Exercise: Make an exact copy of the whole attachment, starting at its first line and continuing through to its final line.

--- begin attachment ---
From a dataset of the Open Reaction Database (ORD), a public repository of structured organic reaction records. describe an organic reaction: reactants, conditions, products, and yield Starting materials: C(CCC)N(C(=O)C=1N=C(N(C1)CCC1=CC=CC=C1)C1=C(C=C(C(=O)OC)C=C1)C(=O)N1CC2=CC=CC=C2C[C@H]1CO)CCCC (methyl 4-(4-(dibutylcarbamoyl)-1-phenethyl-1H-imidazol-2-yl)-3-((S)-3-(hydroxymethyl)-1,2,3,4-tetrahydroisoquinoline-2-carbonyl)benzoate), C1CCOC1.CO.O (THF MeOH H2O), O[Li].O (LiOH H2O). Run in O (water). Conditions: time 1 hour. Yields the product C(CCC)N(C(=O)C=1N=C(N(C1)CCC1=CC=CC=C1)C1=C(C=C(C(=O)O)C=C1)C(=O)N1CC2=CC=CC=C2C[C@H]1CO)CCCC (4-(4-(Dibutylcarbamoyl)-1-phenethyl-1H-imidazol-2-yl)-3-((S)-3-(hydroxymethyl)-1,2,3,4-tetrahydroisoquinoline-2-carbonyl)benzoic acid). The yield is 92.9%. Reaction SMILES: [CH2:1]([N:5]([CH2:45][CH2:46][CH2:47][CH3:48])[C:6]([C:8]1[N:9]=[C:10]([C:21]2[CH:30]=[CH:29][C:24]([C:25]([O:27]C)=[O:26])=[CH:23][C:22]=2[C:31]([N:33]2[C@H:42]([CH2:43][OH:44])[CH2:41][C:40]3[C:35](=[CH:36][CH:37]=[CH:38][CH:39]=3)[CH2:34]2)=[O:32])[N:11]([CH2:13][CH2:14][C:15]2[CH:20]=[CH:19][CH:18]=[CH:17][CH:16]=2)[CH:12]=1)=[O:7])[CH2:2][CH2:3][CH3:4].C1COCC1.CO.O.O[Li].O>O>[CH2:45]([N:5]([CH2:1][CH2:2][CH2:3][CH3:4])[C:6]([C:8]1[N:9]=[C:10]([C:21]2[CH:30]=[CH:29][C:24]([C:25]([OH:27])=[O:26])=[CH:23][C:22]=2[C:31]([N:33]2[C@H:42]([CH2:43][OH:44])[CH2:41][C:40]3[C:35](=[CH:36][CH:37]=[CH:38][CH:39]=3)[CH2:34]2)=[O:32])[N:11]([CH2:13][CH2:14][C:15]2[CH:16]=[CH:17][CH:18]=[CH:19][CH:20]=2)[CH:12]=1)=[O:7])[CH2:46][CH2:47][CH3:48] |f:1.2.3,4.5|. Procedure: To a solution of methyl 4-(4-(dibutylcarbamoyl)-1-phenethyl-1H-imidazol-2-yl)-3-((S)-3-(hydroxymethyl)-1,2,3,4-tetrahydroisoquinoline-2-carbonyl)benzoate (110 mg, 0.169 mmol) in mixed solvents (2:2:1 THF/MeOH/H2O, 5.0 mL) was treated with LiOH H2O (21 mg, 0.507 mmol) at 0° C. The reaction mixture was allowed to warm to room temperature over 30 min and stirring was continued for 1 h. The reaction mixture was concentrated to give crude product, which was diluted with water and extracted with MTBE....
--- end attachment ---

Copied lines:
From a dataset of the Open Reaction Database (ORD), a public repository of structured organic reaction records. describe an organic reaction: reactants, conditions, products, and yield Starting materials: C(CCC)N(C(=O)C=1N=C(N(C1)CCC1=CC=CC=C1)C1=C(C=C(C(=O)OC)C=C1)C(=O)N1CC2=CC=CC=C2C[C@H]1CO)CCCC (methyl 4-(4-(dibutylcarbamoyl)-1-phenethyl-1H-imidazol-2-yl)-3-((S)-3-(hydroxymethyl)-1,2,3,4-tetrahydroisoquinoline-2-carbonyl)benzoate), C1CCOC1.CO.O (THF MeOH H2O), O[Li].O (LiOH H2O). Run in O (water). Conditions: time 1 hour. Yields the product C(CCC)N(C(=O)C=1N=C(N(C1)CCC1=CC=CC=C1)C1=C(C=C(C(=O)O)C=C1)C(=O)N1CC2=CC=CC=C2C[C@H]1CO)CCCC (4-(4-(Dibutylcarbamoyl)-1-phenethyl-1H-imidazol-2-yl)-3-((S)-3-(hydroxymethyl)-1,2,3,4-tetrahydroisoquinoline-2-carbonyl)benzoic acid). The yield is 92.9%. Reaction SMILES: [CH2:1]([N:5]([CH2:45][CH2:46][CH2:47][CH3:48])[C:6]([C:8]1[N:9]=[C:10]([C:21]2[CH:30]=[CH:29][C:24]([C:25]([O:27]C)=[O:26])=[CH:23][C:22]=2[C:31]([N:33]2[C@H:42]([CH2:43][OH:44])[CH2:41][C:40]3[C:35](=[CH:36][CH:37]=[CH:38][CH:39]=3)[CH2:34]2)=[O:32])[N:11]([CH2:13][CH2:14][C:15]2[CH:20]=[CH:19][CH:18]=[CH:17][CH:16]=2)[CH:12]=1)=[O:7])[CH2:2][CH2:3][CH3:4].C1COCC1.CO.O.O[Li].O>O>[CH2:45]([N:5]([CH2:1][CH2:2][CH2:3][CH3:4])[C:6]([C:8]1[N:9]=[C:10]([C:21]2[CH:30]=[CH:29][C:24]([C:25]([OH:27])=[O:26])=[CH:23][C:22]=2[C:31]([N:33]2[C@H:42]([CH2:43][OH:44])[CH2:41][C:40]3[C:35](=[CH:36][CH:37]=[CH:38][CH:39]=3)[CH2:34]2)=[O:32])[N:11]([CH2:13][CH2:14][C:15]2[CH:16]=[CH:17][CH:18]=[CH:19][CH:20]=2)[CH:12]=1)=[O:7])[CH2:46][CH2:47][CH3:48] |f:1.2.3,4.5|. Procedure: To a solution of methyl 4-(4-(dibutylcarbamoyl)-1-phenethyl-1H-imidazol-2-yl)-3-((S)-3-(hydroxymethyl)-1,2,3,4-tetrahydroisoquinoline-2-carbonyl)benzoate (110 mg, 0.169 mmol) in mixed solvents (2:2:1 THF/MeOH/H2O, 5.0 mL) was treated with LiOH H2O (21 mg, 0.507 mmol) at 0° C. The reaction mixture was allowed to warm to room temperature over 30 min and stirring was continued for 1 h. The reaction mixture was concentrated to give crude product, which was diluted with water and extracted with MTBE....